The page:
Milonga was the dance we practiced that night, and the intricacy of the footwork discouraged me. I realized I had a long way to go.  I also realized that to reach this level I would have to put in some time and get serious instead of playing at it one lesson at a time.    Up till then I was learning tango with some waltz thrown in. Milonga was fast, fun and frustrating, and I would have been totally discouraged if it hadn’t been for Luis, Claudia and my fellow students encouraging me. Even the more advanced students had to work at some of the steps. We were in it together.  By the end of the evening I had managed to pick up a step or two and I felt more comfortable.

Afterward we celebrated our progress at a nearby restaurant. As an outsider I was amazed at how at ease I felt among this group of strangers. It was only for a couple of hours, but it felt like we’d been meeting there for years.

I suspect that this is due in part to how the tango world functions.  Dance is like owning a passport that grants you access to an amazing country.  And participating in tango is like visiting family. I had really thought that I missed my chance when I missed the first lesson but in truth, I couldn’t have planned things better.  The lesson at the Tropicana was a last minute suggestion. And so I’ve added a fifth lesson to my dance is life list.

Lesson #5: Dance is like life. Some things you just can’t plan…sometimes you just have to improvise. https://cafegirlchronicles.wordpress.com/2009/11/22/dance-is-life/

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www.castroymendoza.com

http://jantango.wordpress.com/about/

Photo: © iStockphoto.com/Oktay Ortakcioglu

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Thanks to all of you tangueros and tangueras who were kind enough to provide contacts to instructors and milongas in Tokyo.  If any of my other fellow dancers have suggestions on milongas or salsa clubs – I’ll happily take them as I don’t leave until Thursday.

In the meantime, I am going to treat myself to an all-Tokyo film fest this weekend, which will include:

Lost in Translation – As I will soon be Lost in Tokyo.

Blade Runner (The Director’s cut) – I’m told Ridley Scott’s futuristic film noir evokes the sights and sounds of present day Tokyo and the Shinjuku area where I will be staying.

Shall We Dance?  The original Japanese version of this film really hits home for many of us.  If it says anything about human nature, it’s that it’s never too late to rediscover who you are – especially if you happen to find yourself in Tokyo.

Enjoy!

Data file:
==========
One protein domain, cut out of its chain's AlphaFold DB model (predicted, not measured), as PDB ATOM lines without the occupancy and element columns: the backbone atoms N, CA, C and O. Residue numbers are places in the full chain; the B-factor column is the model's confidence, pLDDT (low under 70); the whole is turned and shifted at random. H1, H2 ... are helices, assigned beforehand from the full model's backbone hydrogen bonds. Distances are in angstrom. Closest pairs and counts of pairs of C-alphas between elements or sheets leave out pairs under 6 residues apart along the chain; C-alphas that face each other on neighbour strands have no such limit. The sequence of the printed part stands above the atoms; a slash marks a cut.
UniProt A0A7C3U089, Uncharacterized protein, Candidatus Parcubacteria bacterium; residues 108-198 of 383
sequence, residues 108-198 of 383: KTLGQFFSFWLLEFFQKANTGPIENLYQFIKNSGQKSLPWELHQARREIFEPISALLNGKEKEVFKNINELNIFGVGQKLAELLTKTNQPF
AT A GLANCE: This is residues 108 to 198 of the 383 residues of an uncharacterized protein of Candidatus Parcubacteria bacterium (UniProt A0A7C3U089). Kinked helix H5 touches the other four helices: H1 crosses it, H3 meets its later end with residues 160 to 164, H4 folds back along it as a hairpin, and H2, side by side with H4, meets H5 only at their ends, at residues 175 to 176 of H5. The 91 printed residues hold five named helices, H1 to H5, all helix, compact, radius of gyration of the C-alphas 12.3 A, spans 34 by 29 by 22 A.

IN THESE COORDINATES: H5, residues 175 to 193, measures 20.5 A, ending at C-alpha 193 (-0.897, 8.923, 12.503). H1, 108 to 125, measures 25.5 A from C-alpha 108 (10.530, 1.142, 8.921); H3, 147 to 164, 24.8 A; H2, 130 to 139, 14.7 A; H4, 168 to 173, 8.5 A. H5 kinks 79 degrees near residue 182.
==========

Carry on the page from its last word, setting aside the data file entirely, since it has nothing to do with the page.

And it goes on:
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I used to think my dance lessons were all about timing, steps, musicality, and technique.   Lately I have come to realize that that there’s more too it than that.  The more I dance, the more I learn about life.  According to my teachers – dance is life.

And nowhere was this more apparent than on my recent trip to New Orleans where I managed to squeeze in a two-hour tango lesson with the very elegant, “man in black” – Alberto Paz.   He was gracious and patient, and I immediately felt at ease with him despite the usual stage fright I feel whenever I dance with someone for the fist time.

“There is no test,” he said. “You’re here to learn.”

Lesson #1: “Dance is like life. You have to understand that it’s not about pass/fail; it’s about getting the most out of it.”

Alberto was surprisingly complimentary at what little technique I had managed to pick up in Buenos Aires.  (Ah, me of little faith.)  He liked working with beginners, he explained, because there were few bad habits to correct.

Doubting myself – as usual – I told him that it was his excellent lead and clear direction that enabled me to dance well

“Catherine,” he said. “It’s a compliment so take it and just say thank you,” he said.

Lesson #2: Dance is like life. You have to give yourself a little credit.”

I decided that the next time someone paid me a compliment, I would own it.

I would say: “It’s mine. I worked for it.  I deserve it.”

As the lesson progressed, the steps started to feel different – they started to feel “right.”  Alberto’s small tweaks were making a big difference to my comfort level.   But just to be certain, I asked, after a particular sequence of moves, “Is this right?”

He tossed the question back at me, “Does it feel right to you?”

“Yes,” I said.  “I can definitely feel a difference.”

“Then, it’s right,” he said, then added: “Never ask a man his opinion. He’ll never tell you the truth. If you ask him if something looks good, he will always say yes.”

As naive as it sounds, it came as such a revelation that I actually asked Alberto if I could write that piece of wisdom down before I forgot it.

He laughed, put his arm around my shoulders, and gave them an affectionate squeeze . “But you already knew that!” he said.

Lesson #3: “Dance is like life, It’s about how you feel and not how someone else makes you feel.

Probably the hardest lesson of all was just learning to slow down.  Tango, more so than any other dance, requires the dancer to be in the moment, wait, and savor each step. However, I sometimes I approach tango as something “to do” rather than something “to dance.”  I want to make sure I do all of the steps whether I enjoy them or not.